THE OLIVE FAIRY BOOK - online childrens book

A Collection of Illustrated classic fairy tales for children by Andrew Lang

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THE STORY OF ZOULVISIA             223
bidden him, and when he stepped forth from the cave, their eyes met.
' You have conquered me,' said Zoulvisia, ' and are worthy to be my husband, for you are the first man who has not died at the sound of my voice !' And letting down her golden hair, she drew up the king to the summit of the tower as with a rope. Then she led him into the hall of audience, and presented him to her household.
' Ask of me what you will, and I will grant it to you,' whispered Zoulvisia with a smile, as they sat together on a mossy bank by the stream. And the king prayed her to set free the old man to whom he owed his life, and to send him back to his own country.
' I have finished with hunting, and with riding about my lands,' said Zoulvisia, the day that they were married. ' The care of providing for us all belongs hence­forth to you.' And turning to her attendants, she bade them bring the horse of fire before her.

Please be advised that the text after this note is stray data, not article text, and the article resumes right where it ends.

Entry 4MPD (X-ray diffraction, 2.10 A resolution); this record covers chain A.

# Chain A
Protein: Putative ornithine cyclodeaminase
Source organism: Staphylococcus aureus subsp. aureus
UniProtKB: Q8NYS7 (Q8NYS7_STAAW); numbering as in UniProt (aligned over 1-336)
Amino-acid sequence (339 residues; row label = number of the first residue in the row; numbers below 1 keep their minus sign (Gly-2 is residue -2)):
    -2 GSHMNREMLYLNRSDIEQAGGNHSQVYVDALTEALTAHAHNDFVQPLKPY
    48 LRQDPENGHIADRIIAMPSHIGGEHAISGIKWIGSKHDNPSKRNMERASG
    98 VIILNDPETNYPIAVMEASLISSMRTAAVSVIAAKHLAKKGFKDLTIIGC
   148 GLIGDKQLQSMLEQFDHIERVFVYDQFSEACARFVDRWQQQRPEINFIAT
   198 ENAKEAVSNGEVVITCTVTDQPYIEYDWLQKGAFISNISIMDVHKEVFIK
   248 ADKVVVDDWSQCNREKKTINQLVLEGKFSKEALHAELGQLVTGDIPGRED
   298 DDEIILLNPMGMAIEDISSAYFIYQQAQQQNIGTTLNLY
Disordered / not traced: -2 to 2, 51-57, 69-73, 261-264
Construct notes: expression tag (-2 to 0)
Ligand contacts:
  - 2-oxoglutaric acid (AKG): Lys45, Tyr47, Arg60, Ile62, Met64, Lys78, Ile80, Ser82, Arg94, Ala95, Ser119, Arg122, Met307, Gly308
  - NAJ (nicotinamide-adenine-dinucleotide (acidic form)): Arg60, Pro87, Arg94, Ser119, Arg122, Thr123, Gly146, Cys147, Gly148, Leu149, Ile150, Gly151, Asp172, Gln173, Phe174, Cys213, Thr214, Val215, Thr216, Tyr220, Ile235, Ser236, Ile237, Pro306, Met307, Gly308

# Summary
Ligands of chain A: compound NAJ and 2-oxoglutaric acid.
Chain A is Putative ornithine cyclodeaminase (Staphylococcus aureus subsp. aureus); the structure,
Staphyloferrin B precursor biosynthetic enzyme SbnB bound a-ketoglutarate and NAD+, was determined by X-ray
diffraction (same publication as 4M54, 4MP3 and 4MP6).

' This is your master, 0 my steed of flame,' cried she ; ' and you will serve him as you have served me.' And kissing him between his eyes, she placed the bridle in the hand of her husband.
The horse looked for a moment at the young man, and then bent his head, while the king patted his neck and smoothed his tail, till they felt themselves old friends. After this he mounted to do Zoulvisia's bidding, but before he started she gave him a case of pearls containing one of her hairs, which he tucked into the breast of his coat.
He rode along for some time, without seeing any game to bring home for dinner. Suddenly a fine stag started up almost under his feet, and he at once gave chase. On they sped, but the stag twisted and turned so that the king had no chance of a shot till they reached a broad river, when the animal jumped in and swam across. The king fitted his cross-bow with a bolt, and
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